(D)     Recovery of   liquidated cash sum of GH 4, 977, 059.00 which the Plaintiff herein in Sunyani and Techiman respectively deposited with the 4th defendant as a bank concern on grounds of the 1st, 2nd, and 3rd defendants admission and contribution to  the 4th defendant’s commission of fraud against the Plaintiff herein.”

Following the service of the writ on the defendants, the plaintiffs applied for judgment in default of appearance against them on July 16, 2012. The minutes of the court’s proceedings for that day which appears at page 42 of the record of appeal reveals that after learned counsel for the plaintiffs had moved the application the Court delivered itself as follows:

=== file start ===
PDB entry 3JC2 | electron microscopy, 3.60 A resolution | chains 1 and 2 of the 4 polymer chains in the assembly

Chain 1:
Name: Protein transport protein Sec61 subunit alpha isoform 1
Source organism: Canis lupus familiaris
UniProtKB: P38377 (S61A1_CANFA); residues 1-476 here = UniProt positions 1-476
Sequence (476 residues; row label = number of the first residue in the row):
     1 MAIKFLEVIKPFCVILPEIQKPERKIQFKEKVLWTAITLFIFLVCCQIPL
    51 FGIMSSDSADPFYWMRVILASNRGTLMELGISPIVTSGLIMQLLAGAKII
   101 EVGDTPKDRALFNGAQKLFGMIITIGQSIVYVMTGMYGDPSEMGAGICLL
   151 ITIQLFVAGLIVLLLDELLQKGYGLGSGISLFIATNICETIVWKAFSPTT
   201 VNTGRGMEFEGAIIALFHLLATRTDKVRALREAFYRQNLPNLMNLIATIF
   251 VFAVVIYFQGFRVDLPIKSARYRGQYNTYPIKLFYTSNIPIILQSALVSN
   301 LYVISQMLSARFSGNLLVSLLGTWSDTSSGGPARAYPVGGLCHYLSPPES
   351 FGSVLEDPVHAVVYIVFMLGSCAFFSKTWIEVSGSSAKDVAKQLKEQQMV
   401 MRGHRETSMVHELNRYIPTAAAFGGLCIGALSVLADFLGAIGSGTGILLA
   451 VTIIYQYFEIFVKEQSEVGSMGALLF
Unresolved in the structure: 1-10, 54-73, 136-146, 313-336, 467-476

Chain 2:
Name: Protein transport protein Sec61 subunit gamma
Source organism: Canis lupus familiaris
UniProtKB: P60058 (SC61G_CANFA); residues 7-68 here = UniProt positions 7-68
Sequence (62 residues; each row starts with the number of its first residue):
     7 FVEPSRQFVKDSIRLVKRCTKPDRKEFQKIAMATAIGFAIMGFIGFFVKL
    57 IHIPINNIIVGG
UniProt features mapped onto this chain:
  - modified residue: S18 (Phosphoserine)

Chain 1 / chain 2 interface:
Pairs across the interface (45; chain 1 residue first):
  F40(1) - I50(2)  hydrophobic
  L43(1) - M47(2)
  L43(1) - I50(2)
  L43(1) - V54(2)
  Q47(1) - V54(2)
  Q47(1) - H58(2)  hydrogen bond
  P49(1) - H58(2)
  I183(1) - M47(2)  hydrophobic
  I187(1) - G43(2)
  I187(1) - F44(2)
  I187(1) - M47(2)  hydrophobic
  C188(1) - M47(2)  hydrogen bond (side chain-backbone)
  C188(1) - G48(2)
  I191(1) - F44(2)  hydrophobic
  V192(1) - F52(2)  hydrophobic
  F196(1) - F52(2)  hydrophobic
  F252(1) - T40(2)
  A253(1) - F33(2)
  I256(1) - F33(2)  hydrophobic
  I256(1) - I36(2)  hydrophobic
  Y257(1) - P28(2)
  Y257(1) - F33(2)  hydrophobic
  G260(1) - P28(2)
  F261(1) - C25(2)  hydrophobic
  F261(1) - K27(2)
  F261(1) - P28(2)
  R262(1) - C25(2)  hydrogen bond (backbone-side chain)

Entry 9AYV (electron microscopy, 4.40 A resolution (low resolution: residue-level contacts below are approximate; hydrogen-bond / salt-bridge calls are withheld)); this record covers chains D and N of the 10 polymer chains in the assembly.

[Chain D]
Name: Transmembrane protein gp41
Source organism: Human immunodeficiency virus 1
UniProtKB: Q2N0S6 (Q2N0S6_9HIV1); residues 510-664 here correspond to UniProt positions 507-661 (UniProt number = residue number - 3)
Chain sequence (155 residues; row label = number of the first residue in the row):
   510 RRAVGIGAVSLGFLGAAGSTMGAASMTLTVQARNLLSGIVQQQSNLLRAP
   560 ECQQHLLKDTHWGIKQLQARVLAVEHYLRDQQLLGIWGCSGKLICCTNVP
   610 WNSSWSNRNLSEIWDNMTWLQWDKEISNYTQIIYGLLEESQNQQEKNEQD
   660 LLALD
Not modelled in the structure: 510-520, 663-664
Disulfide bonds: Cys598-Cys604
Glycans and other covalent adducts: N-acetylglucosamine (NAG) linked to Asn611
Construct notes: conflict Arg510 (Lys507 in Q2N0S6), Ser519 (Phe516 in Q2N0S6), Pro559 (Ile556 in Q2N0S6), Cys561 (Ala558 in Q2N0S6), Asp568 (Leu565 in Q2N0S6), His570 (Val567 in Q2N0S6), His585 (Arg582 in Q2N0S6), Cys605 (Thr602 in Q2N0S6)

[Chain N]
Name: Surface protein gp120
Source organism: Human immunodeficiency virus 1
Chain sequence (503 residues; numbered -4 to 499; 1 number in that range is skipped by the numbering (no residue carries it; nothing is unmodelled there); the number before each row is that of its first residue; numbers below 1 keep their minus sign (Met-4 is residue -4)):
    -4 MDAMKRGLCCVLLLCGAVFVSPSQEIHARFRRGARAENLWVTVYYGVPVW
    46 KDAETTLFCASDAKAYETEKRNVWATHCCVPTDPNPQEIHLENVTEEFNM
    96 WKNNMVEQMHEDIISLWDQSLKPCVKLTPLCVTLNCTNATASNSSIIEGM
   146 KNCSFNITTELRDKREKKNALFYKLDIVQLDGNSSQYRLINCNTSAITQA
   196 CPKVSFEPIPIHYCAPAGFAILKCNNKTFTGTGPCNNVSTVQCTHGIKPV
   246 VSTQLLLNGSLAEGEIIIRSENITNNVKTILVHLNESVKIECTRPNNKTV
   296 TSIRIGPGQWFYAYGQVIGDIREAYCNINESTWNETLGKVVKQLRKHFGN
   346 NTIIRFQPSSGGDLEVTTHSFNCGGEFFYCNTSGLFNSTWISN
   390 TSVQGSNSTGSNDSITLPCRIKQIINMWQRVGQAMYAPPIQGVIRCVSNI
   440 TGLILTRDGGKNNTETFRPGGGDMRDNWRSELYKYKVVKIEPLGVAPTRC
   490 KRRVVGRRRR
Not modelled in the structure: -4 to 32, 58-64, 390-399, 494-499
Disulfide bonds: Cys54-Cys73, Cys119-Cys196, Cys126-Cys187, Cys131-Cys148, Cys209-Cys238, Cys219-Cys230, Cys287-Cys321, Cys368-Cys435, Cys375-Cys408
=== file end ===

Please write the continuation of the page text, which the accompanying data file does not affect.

“By Court. Motion is granted as it has merits. Plaintiffs are at liberty to enter final judgment for relief (d) and interlocutory judgment for the other reliefs. Cost calculated at 10% of the amount stated in relief (d) is allowed for plaintiffs.”